The Eurozone is in trouble again – so much so that today’s City AM dubs it the “Zerozone”. Burdened by growing debts, hamstrung by the damage to confidence during seemingly endless bailouts and now struck by the introduction of embargoes against Russia, the fundamental flaws in the Single Currency appear to have been found out.
Now the French and German core is stagnant or shrinking, not just the troubled South (see Allister Heath in the Telegraph for a stark assessment of France’s problems in particular).
Does that mean we are set for an imminent collapse of the Euro? It’s always possible – as Oxford Economics said today:
“The euro area is walking a tightrope…You would only need a couple of small shocks to go over the edge – a geopolitical crisis or financial crisis, for example.”
– particularly in a world inhabited by one Mr V. Putin, but it remains unlikely.
Instead, it seems a worse fate may await: rather than a sudden disaster, the Eurozone could be set for decades of slow, grim decline. If you set political will against economic reality, the economics will always win out eventually – the only question is for how long the people stuck in the experiment have to suffer before there is a change of direction.
Remember, even a system so wicked and mistaken as Communism withstood 70 years before it was laid low. The Eurozone doesn’t have the power to suppress its critics so brutally, of course, but the example is a testament to quite how long mere dogma can sustain ongoing failure.
The test will now be for how long the peoples involved will put up with it – particularly those in Germany who fund the project.
In terms of the impact on British politics, we can expect to see three results.
First, the boost from our safe haven status is likely to continue. New investment for the UK is always welcome, and this should be further motivation to seize the opportunity by further cutting taxes in order to accentuate the attraction to businesses and individuals seeking a more stable, growing environment in which to base themselves.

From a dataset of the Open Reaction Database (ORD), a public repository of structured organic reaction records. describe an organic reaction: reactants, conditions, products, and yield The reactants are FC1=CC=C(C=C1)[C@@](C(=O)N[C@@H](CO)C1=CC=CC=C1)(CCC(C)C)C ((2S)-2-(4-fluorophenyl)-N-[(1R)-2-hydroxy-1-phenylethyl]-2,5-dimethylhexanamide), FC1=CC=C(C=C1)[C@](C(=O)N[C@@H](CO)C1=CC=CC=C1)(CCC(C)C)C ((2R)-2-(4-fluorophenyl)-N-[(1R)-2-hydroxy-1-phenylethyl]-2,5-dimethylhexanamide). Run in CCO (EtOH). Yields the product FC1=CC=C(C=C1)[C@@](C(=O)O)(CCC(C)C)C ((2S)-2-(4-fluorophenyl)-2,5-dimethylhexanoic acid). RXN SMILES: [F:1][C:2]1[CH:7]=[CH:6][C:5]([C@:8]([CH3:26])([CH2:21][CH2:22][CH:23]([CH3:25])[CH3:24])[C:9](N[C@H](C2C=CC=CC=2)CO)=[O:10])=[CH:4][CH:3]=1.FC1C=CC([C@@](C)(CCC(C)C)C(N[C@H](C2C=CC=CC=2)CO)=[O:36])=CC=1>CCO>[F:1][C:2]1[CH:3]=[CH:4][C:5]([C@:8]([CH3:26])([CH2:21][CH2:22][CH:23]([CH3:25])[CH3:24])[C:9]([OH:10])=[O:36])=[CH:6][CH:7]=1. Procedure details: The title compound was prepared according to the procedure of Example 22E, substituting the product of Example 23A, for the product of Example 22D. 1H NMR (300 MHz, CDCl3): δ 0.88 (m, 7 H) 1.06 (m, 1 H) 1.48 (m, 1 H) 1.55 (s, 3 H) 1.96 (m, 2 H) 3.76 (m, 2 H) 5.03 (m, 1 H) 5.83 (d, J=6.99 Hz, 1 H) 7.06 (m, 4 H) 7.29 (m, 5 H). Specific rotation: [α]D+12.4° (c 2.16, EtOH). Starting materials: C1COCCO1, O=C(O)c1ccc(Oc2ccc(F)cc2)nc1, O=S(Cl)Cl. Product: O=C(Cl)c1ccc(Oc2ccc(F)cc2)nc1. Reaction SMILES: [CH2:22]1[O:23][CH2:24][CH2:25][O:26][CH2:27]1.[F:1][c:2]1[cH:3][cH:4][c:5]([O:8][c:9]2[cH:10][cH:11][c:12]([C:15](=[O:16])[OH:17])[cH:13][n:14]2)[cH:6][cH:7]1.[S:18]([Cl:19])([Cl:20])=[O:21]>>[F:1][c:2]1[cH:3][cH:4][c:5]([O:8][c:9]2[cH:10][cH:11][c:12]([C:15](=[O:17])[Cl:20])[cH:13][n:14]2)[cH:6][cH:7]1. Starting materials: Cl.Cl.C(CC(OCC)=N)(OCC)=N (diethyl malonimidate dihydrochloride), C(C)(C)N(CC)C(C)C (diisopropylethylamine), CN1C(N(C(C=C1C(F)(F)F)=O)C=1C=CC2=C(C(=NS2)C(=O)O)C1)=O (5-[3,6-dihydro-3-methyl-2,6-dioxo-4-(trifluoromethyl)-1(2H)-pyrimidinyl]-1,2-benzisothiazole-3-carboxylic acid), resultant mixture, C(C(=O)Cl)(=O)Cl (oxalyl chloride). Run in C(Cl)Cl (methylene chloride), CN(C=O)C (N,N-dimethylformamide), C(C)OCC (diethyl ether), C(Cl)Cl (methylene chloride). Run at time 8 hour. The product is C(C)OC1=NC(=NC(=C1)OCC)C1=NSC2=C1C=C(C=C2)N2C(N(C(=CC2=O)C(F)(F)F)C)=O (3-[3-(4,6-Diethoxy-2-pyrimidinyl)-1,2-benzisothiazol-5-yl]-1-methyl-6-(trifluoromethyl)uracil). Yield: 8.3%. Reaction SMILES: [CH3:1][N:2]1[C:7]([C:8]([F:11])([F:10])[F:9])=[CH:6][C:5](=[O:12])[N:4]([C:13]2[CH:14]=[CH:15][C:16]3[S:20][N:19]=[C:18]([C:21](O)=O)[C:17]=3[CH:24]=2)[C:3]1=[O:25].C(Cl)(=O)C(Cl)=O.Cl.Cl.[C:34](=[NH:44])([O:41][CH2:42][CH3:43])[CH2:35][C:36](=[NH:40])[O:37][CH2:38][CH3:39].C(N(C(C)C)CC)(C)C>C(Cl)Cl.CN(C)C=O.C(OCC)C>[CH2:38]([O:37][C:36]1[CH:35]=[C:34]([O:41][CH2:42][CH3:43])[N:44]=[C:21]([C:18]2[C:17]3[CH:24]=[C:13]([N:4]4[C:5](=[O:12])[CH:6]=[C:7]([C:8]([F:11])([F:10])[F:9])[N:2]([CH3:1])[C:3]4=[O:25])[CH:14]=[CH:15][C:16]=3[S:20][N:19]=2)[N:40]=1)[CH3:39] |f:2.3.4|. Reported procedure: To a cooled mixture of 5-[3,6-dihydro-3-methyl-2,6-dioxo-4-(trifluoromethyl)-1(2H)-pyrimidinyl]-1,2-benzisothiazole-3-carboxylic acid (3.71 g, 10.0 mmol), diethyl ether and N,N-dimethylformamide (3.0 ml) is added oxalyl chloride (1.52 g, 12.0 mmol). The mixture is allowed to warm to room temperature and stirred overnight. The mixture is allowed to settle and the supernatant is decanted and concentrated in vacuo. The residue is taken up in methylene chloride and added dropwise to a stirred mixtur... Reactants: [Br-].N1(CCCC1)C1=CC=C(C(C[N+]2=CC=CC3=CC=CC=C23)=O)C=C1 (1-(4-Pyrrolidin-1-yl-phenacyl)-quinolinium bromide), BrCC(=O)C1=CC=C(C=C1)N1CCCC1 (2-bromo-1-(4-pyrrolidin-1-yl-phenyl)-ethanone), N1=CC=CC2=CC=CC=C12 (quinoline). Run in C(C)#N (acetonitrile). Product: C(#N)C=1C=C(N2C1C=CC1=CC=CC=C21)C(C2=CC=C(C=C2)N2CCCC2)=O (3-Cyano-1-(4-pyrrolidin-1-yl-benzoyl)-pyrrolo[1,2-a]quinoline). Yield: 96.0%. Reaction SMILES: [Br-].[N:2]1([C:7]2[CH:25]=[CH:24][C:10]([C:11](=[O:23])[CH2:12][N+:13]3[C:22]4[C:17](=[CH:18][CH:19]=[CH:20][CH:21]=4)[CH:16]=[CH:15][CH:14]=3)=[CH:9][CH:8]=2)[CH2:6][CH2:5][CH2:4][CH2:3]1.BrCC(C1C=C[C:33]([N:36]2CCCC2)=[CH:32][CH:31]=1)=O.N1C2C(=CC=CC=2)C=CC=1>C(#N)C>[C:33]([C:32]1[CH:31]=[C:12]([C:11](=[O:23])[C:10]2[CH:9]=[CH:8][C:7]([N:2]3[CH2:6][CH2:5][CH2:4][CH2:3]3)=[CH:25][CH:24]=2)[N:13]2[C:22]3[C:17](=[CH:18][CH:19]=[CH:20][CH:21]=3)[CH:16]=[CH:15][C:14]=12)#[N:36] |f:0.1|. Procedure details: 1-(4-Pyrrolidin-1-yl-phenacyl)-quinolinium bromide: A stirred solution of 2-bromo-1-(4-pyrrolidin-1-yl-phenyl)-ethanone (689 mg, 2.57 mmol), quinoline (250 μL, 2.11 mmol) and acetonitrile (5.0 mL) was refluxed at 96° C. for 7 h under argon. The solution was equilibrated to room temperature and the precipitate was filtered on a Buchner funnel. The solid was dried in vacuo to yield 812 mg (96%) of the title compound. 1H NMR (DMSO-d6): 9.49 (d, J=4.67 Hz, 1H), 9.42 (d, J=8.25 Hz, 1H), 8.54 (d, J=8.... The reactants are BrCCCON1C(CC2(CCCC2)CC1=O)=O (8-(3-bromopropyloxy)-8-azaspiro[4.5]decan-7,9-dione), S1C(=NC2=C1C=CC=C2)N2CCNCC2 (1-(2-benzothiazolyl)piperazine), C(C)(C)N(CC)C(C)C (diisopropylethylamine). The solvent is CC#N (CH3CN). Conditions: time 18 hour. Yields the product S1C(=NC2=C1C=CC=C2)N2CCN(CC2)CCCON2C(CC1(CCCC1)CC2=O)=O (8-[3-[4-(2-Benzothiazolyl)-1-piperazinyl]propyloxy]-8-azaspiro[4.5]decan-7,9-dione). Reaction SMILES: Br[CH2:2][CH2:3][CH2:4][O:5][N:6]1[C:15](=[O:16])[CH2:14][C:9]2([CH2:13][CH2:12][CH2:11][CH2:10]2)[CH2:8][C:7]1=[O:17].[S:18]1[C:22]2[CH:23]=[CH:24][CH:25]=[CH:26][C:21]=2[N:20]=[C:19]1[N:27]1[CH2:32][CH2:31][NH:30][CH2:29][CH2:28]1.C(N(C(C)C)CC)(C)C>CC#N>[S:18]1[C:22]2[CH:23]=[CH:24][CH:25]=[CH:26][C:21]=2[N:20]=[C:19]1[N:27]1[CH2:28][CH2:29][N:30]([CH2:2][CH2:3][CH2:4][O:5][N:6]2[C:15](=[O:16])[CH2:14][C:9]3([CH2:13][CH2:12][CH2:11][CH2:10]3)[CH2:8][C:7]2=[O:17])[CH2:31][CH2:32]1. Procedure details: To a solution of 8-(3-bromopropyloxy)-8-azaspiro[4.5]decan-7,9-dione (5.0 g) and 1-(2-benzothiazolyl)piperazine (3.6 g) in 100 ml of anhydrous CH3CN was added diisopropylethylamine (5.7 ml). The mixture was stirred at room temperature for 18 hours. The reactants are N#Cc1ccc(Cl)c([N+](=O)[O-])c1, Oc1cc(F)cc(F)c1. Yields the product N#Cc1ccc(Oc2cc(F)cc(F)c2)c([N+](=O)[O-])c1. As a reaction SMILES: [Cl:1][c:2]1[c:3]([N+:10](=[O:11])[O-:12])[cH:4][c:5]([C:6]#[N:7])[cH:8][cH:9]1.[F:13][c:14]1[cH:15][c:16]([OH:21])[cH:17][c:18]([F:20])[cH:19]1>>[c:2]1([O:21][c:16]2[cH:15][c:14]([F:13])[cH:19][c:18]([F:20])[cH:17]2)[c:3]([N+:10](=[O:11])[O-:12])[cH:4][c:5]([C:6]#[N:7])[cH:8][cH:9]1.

Second, this is another blow to critics of OLTEP – the fantasy of a Plan B, residing somewhere abroad, is again exposed as nonsense. Miliband’s praise for Hollande’s policies in France dried up last year, so further confirmation shouldn’t be needed – but if it is, this is it. Even looking further afield, Japan’s fabled Abenomics has just come to a grinding halt, too.
Third, the Better Off Out of the EU case is further strengthened. The argument that Germany is growing while an enthusiastic member of the EU project is taking a battering. The impact on British exports to the Eurozone is yet to be seen, but with growth grinding to a halt (or slipping into reverse) the likelihood is that non-EU markets will continue to grow while those using the Single Currency will shrink – a living demonstration of the fact that our economic future ought to be global, not trapped inside the EU’s protectionist, stuttering system. The longer that trend continues, the weaker the claim that we depend on EU membership to survive becomes – and the less attractive the idea of binding ourselves to this rickety construct looks.
There’s no glee or schadenfreude from these figures – a booming Eurozone would be far better for Britain economically – but there ought to be a clear warning. Go down the path of over-regulation, over-taxation, excessive debt, artificial and undemocratic integration and narrow-minded protectionism, and your economy suffers. Work, albeit imperfectly, for deficit elimination, lower taxes where possible, keep domestic control of your currency and look out to the world rather than close yourselves off, and you do better.